by R.J. Astruc
They camp near the place Deek killed the vagrant. XVI finds an old tarpaulin amongst the urban detritus that litters the building site, and strings it up using a coil of cabling and the struts of an old airship. It won’t keep out the wind but it’ll keep out the rain, and also maybe hide them from the security scanners that patrol the skies. Not bad, XVI thinks. Not bad for a shelter made out of the shit that other people don’t want.
When the shelter is up she crawls underneath it and curls her thin body against Deek’s flabby warmth. He still smells like blood and sweat and dead-things.
“This ain’t gonna be for long, boi,” she says. “Jus’ til things die down.”
Deek nods and touches his heavy fists against his forehead. XVI doesn’t shudder. But maybe, she thinks, maybe I should.
Sometimes she looks at him and sees a weapon.
In the darkness of that first night she touches his soft belly, his wide hips. Touches him with love. Remembering that without him she wouldn’t have the money: ninety five credits from the suit’s wallet, and another sixteen from the vagrant.
Remembering that without him she’d never have been able to elude the psychics working on the compound’s outer gates, or the scanners that monitor the gates of the undercity.
Deek might be her brother, but XVI isn’t sure. The tests have messed up her memory. He doesn’t look like her brother, though, with his wide plain face, his mouth like compressed and rubbery sausages.
He weeps in his sleep.
XVI doesn’t know if that’s good or bad. XVI doesn’t know if it means anything at all.
Later the security scanners do a sweep. XVI, half-awake, sees the spotlight racing across the rubble toward their shelter… and then across the shelter itself and on.
No pause, she thinks. They won’t be coming back.
The next day they walk. Deek’s eyes are glassyblank and she has to guide him through the undercity crowds, her hands directing his hips. The scanners pass above, and every time XVI hears their familiar whirr she goes stiff and silent. A reflex: she’s expecting the worst. But can the scanners really see them? she wonders. Or rather, see the absence of them, the great psychic black spot that is Deek and his fractured mind?
She buys Deek lunch in a su-su shop: two bowls of protein-rich soup. She’s read somewhere that’s what astronauts eat in space.
“What’d they do to you, baby?” she asks, holding his hand across the table. “Why’re you like this?”
Deek struggles. “They put a light in my head.”
He picks at the scar that circles his temples. He makes XVI think of the lab-dogs and lab-cats she once saw in the compound’s animal testing section. Mad little fuckers, all of them, mouth-frothing, biting their own feet. Artificially-engineered prions chewing tunnels through their brain meat. XVI remembers saying: They ought to be put out of their misery.
XVI notices that the woman on the table next to them has a nose bleed.
She says, pulling him to his feet, “You ‘member me, yeah, Deek? We grew up same place, you’n’me.”
“Same mom,” says Deek uncertainly. Then: “She sold us.”
“Ev’rybody got to eat, boi. Mebbe she figured the compound was a better bet than that shithole in Cheapside.”
He vomits twice in the next hour. Once outside a railway station. The second time by the glass frontage of a posh cafe. People inside stare and point, horrified. Their expensive dinners?honeyed new-fruits, organic meat, imported protein?are left untouched, pushed aside.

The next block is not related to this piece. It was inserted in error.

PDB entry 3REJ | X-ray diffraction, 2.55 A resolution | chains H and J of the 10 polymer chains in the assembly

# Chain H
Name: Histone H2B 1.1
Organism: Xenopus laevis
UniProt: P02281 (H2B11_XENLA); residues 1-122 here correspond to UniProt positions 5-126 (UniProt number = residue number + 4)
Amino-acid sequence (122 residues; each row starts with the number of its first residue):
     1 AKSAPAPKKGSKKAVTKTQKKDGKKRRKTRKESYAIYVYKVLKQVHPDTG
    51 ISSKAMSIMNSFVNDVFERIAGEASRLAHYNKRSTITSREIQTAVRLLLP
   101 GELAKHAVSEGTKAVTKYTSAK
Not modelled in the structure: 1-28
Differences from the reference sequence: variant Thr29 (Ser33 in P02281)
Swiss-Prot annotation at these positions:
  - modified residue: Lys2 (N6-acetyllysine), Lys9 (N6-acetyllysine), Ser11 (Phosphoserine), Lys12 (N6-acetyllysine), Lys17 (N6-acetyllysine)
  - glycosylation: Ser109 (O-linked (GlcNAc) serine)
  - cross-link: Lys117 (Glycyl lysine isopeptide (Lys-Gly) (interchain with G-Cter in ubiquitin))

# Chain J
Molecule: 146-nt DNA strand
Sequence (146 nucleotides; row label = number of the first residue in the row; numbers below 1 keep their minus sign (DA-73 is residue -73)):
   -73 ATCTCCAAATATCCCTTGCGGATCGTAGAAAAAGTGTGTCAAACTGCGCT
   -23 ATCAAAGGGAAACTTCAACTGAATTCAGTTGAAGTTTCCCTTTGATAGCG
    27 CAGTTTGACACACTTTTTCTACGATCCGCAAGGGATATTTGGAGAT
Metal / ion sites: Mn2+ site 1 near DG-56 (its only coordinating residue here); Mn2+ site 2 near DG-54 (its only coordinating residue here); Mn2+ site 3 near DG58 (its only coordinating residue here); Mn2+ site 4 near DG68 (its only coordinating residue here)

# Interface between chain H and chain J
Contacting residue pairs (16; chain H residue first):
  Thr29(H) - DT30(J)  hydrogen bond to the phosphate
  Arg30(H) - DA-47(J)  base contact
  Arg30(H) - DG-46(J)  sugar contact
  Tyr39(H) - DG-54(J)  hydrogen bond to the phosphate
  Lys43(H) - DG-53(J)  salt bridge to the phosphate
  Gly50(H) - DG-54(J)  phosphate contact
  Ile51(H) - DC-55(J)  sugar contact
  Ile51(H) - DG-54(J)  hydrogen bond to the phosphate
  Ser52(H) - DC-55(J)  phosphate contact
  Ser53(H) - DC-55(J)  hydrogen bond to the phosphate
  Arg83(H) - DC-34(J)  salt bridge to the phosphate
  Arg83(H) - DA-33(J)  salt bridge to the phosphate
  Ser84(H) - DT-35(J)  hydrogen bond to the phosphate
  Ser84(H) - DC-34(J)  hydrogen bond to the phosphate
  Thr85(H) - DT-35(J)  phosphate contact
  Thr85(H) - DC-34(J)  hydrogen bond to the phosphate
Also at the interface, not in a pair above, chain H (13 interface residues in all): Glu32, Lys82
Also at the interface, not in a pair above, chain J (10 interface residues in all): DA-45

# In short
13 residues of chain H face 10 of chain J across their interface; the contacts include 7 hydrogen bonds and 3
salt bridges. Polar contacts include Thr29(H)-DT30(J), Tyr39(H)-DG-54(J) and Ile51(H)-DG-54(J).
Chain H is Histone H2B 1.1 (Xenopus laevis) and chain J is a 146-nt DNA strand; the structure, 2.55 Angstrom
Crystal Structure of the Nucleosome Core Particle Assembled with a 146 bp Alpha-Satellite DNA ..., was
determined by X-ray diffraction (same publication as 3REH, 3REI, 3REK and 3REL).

“Baby, baby,” XVI says, riding the wave of Deek’s lurching shoulders. “Baby, it’s okay…”
But that’s a lie: nothing is okay, everything is wrong. She can feel the sickness in him building. She moves to kiss him but then Deek puts his fist through the cafe window and screams words that aren’t words at all… and then there’s a black spot in XVI’s memory… and then they’re running and XVI remembers blood, not where it came from or what happened to produce it, just the colour, livid and brilliant and terrible.
“Fifteen inches of snow in Klondike,” says Deek, panting beside her. “Closures on highways 4, 7 and 29. Rug up if you plan to go out.”
It takes XVI a few minutes to realise that he’s picking up satellite broadcasts.
“Oh Deek,” she says, almost fondly.
She’s already decided that she’s going to have to ditch him. He’s insane. He’s a liability.
He could get them both killed.
She leaves him in west Cheapside. She finds him shelter: a filthy grey honeycomb of a derelict skyrise, its north-facing facade fallen to rubble, only the internal walls remaining like a little girl’s dollhouse. She tells him: wait, and he does, in the dust and dirt like a dog, a mad lab-dog.
The next day XVI finds work. Slave labour wages, doing slave labour. She loses three fingernails on a threshing machine and cries out in pain each time. By the time the day’s done her knuckles feel warped and out of joint, and her eyes won’t focus right. She’s walking home before she realises she doesn’t have a home to walk to.
In a seedy undercity bar she gets drunk and listens to the localgods brag about theft and brutality. Thugs, all of them, skinny and tattooed and strung-out. The way they swagger makes XVI think of the ungainly movements of children’s puppets. They drink cheap beer and talk loudly about ‘big takes’ and ‘fuckin’ the man’ and ‘blowin’ brains’. They complain about security systems: the scanners and the psychics.
They talk about how they’d heard some scientist types were working on a psychic blocker. A psychic blocker for your mind. A way to get around the scanners forever. A way to live under the radar for real. But that’s probably science fiction, they tell each other.
Science fuckin’ fiction.
XVI checks her pockets.
She’s got forty-five credits left.
She thinks: Maybe out here I do need a weapon.
Deek’s waiting for her when she comes back.
He’s dirty and lab-dog crazy, but he still smiles when she takes his hand.